Frank Stella created the series of "Eccentric Polygons" in 1974. 

It is one of his last series before he transitions to the exuberant, Baroque-busy, elaborate style that defined his aesthetic to this day. 

Not surprisingly, these canvases featured prominently in the recent retrospective at the Whitney Museum (in NYC) which will also tour nationally in 2016. 

The "Polygon" paintings were created during 1965-1967, each form was created in four different color combinations. Their curious names, this example is called "Moultonboro", come from small towns and locations in the White Mountains of New Hampshire where Stella and his father would go fishing during his youth. 

Aesthetically there is a subtle but significant difference between the canvases and the prints. Like many of Stella's multiples, there is a trompe d'ceil effect; the sections of color appear to have been sketched in with a crayon yet bound in with a sharp outline. The canvases, on the other hand, had dense flat colors.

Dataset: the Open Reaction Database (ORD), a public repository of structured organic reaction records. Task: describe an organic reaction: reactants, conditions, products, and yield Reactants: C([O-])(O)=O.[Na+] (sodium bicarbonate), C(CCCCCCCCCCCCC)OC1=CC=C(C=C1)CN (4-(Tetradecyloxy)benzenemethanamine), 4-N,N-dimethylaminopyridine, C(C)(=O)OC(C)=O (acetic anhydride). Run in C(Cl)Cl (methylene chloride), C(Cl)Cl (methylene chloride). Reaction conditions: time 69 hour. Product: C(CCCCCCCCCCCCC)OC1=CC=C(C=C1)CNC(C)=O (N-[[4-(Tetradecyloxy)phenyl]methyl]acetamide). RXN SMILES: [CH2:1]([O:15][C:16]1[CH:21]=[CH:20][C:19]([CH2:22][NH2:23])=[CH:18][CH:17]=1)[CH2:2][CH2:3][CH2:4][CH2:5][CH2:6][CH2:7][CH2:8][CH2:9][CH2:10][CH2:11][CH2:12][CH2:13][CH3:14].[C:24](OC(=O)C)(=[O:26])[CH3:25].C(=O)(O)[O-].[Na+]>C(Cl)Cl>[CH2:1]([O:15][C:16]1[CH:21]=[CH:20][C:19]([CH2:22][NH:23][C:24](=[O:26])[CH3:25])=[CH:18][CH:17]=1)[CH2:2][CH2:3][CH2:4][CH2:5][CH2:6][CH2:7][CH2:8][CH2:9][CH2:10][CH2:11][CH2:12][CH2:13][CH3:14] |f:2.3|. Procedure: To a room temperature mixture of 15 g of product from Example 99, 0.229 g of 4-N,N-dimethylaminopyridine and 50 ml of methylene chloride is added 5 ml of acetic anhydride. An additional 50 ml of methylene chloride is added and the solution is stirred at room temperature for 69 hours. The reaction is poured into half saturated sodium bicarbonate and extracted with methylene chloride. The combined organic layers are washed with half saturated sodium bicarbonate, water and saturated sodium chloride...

Many of the works in the "Eccentric Polygon" series have odd or almost confrontational color combinations. "Moultonboro" is a rare exception, the almost neon peach on the left compliments the vibrant tropical blues and grape purple. This palette is upbeat and energized and flatters the dynamism of the composition.

 Additional images available on request. 

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Signed, numbered and dated 1974 by the artist 

From an edition of 100.

Lithograph and screenprint.

22"W 17"H (work)

26"W 21"H (framed)

Excellent condition






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